It is okay if you don’t live where the Statue of Liberty, Manneken Pis, the Thinker, Christ the Redeemer or the Tutankhamun are! All you need to do is to look around and see the statue that matters to your city or country. You will find your own Little Mermaid, Molly Malone…
Statues of public figures, fairytale characters, myths, poets and writers are placed in city centres or parks where a lot of people pass by everyday. But what if one day people wake up to a different statue? A statue dressed up? A statue with a message? A statue hosting a picnic party for the LGBT community? They will definitely take notice!
This is also a totally low cost action, which could be done even just by one person. The images shared online are still just as impactful, as it’s the visual message that matters.
All you need to do is start looking for your favourite statue in your town or city!
Poland’s Statues Dress in Rainbows
For IDAHOT 2014, Polish LGBT rights group the Equality Factory chose this action, as a way of highlighting their city’s long history of cultural diversity and tolerance – saying that if cultural heroes were alive today, they would be against homophobia.
In the lead up to the day, they explained:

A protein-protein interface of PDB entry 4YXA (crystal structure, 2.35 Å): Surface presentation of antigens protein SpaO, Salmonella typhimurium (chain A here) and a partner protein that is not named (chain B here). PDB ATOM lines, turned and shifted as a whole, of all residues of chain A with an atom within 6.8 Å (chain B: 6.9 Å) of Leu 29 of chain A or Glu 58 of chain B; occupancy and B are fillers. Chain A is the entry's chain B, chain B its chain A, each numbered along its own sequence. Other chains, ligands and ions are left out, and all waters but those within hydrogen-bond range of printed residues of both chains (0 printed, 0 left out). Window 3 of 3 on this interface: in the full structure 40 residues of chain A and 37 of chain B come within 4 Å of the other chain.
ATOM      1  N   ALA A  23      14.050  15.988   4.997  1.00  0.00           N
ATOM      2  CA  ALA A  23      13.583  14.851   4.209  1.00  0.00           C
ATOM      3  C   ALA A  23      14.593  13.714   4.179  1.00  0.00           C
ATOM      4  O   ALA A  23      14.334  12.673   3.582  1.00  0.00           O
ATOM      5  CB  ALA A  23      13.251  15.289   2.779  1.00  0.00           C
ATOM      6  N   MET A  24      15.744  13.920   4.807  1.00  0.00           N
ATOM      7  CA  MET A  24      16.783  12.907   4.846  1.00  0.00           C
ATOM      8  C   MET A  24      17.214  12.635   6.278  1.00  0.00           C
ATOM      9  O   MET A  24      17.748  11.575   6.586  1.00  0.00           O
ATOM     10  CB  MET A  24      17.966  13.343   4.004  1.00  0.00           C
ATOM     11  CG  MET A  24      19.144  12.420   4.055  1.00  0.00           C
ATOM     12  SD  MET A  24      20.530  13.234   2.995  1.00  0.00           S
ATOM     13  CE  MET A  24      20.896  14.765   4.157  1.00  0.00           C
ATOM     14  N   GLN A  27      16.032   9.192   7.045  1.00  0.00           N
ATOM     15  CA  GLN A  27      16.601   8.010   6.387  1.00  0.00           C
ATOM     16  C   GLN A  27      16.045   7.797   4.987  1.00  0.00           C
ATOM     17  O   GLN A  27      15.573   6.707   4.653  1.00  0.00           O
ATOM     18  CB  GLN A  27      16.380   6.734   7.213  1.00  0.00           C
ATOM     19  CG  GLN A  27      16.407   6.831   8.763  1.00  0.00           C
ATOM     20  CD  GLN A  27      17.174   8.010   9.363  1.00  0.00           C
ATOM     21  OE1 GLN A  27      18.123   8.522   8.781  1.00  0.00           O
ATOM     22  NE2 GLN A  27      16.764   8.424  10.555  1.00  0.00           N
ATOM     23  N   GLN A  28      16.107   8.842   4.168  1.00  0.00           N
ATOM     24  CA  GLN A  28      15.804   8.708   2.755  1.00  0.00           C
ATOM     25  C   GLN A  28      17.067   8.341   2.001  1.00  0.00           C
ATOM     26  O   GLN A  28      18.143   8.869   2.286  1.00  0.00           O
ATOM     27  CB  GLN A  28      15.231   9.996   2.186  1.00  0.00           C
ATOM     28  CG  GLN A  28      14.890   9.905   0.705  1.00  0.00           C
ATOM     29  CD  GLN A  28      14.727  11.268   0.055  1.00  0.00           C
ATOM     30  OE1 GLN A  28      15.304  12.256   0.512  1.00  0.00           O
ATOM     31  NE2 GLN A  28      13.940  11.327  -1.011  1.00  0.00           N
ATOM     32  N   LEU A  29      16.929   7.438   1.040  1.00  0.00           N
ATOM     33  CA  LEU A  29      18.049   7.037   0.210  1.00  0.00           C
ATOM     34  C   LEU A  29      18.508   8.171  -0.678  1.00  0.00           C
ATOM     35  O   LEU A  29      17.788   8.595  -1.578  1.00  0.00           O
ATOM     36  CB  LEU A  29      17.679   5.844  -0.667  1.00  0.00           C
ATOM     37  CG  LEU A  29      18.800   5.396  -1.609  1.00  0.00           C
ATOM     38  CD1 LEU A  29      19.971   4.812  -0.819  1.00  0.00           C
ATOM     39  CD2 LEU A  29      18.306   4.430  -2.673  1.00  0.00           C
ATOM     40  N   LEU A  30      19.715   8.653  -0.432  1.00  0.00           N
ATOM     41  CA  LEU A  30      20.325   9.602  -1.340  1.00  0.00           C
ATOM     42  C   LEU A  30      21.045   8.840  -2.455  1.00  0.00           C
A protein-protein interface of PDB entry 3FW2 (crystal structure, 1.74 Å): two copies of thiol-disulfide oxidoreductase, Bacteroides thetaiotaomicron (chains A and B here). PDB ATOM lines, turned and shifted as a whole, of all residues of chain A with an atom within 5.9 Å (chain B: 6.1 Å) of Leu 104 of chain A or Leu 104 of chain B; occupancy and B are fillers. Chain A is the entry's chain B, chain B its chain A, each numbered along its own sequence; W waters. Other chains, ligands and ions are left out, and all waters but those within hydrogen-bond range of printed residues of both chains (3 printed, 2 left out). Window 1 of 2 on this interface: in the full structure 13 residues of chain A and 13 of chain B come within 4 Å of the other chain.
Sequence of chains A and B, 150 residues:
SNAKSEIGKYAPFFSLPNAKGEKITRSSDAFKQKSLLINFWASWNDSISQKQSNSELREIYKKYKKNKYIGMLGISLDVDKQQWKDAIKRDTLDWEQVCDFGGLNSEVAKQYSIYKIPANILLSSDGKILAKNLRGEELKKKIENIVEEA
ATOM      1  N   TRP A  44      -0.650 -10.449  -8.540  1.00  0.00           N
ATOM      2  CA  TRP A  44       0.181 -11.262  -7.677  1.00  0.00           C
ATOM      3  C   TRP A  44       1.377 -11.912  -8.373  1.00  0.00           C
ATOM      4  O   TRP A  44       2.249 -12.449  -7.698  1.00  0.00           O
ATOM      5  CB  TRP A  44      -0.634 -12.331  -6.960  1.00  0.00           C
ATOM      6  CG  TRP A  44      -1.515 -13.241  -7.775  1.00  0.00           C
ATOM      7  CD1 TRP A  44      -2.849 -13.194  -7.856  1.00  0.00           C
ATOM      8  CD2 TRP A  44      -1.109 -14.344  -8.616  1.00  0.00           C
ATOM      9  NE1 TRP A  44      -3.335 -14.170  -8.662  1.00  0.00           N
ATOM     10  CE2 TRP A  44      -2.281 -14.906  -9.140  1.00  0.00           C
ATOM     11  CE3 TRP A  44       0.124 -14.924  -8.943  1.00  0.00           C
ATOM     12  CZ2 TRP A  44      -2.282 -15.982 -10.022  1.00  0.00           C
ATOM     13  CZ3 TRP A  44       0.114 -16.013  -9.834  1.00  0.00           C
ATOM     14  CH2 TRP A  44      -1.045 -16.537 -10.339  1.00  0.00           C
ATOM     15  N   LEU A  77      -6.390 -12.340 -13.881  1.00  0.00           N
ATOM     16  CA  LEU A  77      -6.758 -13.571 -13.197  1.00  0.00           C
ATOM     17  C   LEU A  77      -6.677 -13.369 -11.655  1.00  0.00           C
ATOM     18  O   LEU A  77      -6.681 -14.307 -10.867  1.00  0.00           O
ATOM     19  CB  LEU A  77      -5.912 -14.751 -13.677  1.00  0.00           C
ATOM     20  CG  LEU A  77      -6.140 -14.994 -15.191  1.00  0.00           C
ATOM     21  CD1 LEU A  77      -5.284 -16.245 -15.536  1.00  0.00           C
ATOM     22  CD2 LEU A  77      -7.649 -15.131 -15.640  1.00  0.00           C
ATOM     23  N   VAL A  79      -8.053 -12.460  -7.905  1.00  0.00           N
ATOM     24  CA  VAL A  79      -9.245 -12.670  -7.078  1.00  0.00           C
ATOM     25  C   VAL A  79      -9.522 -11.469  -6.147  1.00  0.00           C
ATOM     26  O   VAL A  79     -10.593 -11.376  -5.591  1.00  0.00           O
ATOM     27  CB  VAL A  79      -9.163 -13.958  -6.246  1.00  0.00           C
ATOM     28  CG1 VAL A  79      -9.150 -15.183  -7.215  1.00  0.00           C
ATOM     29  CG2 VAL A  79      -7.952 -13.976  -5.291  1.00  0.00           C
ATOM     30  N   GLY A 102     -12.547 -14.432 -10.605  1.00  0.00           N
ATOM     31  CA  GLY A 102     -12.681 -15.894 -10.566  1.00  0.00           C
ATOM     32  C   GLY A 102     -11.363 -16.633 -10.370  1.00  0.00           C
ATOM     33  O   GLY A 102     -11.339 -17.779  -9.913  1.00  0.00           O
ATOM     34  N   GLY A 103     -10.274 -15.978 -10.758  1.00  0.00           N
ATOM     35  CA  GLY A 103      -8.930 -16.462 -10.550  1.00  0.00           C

‘This year, Polish LGBT community faces a big challenge – we have become victims of an all-out assault by hierarchs of Polish clergy and neofacist groups, who would like to see us silenced and started to “guard” people against “gender ideology”. The great figures of the city, as well as common citizens will speak out against this strategy to legitimize hate and to silence LGBT community, as well as against hate itself.
Łódź is a city born out of diversity and tolerance – it stems from four different cultures. To underline this fact, on 16.05 the statues standing in the city, preserving the memory of great city patrons, will be decorated with rainbows of flowers and balloons, with mottos speaking out against hate attached.’
And in Ireland too…
For May 17, 2013, LGBTQI youth group ‘Shout Galway’ organised a similar action – making their city’s statue of Oscar Wilde a proper queer icon today, by dressing him in the colours of the rainbow flag (and doing a rainbow chalk-in action next to it too).
Using Iconic Buildings
The news that the Trump administration had banned a list of words from budget documents, including words such as ‘transgender’ ‘diversity’ and ‘evidence-based’ inspired campaigners to use Trumpbranded buildings as a canvas for their tactic. In response the Human Rights Campaign sent a reminder that as a community LGBTQ people will not be erased and projected the banned words on iconic buildings. Projection can be a useful tactic as it doesn’t leave any damage to iconic buildings but can really help to draw attention to your message in a creative way. It’s been used by campaigners in many cities. More info on this action HERE
For IDAHOTB, many activists have managed to get very iconic buildings lit up in Rainbow Colors. Read more about this HERE